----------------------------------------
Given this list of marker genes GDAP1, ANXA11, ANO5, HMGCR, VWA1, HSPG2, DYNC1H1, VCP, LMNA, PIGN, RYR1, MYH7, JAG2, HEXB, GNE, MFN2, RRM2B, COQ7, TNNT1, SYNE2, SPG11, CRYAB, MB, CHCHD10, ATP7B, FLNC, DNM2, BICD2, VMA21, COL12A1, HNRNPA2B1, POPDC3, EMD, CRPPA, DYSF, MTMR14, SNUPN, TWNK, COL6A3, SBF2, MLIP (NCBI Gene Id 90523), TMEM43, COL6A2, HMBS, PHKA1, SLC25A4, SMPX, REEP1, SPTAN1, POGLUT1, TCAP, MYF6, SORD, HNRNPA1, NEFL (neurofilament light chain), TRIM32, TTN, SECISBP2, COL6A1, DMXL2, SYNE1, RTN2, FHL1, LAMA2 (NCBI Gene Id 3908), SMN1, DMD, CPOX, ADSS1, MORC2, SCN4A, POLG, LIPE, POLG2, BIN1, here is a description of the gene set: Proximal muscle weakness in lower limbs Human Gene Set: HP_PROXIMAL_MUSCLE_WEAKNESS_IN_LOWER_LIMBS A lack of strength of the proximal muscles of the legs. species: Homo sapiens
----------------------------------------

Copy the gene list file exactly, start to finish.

Given this list of marker genes GDAP1, ANXA11, ANO5, HMGCR, VWA1, HSPG2, DYNC1H1, VCP, LMNA, PIGN, RYR1, MYH7, JAG2, HEXB, GNE, MFN2, RRM2B, COQ7, TNNT1, SYNE2, SPG11, CRYAB, MB, CHCHD10, ATP7B, FLNC, DNM2, BICD2, VMA21, COL12A1, HNRNPA2B1, POPDC3, EMD, CRPPA, DYSF, MTMR14, SNUPN, TWNK, COL6A3, SBF2, MLIP (NCBI Gene Id 90523), TMEM43, COL6A2, HMBS, PHKA1, SLC25A4, SMPX, REEP1, SPTAN1, POGLUT1, TCAP, MYF6, SORD, HNRNPA1, NEFL (neurofilament light chain), TRIM32, TTN, SECISBP2, COL6A1, DMXL2, SYNE1, RTN2, FHL1, LAMA2 (NCBI Gene Id 3908), SMN1, DMD, CPOX, ADSS1, MORC2, SCN4A, POLG, LIPE, POLG2, BIN1, here is a description of the gene set: Proximal muscle weakness in lower limbs Human Gene Set: HP_PROXIMAL_MUSCLE_WEAKNESS_IN_LOWER_LIMBS A lack of strength of the proximal muscles of the legs. species: Homo sapiens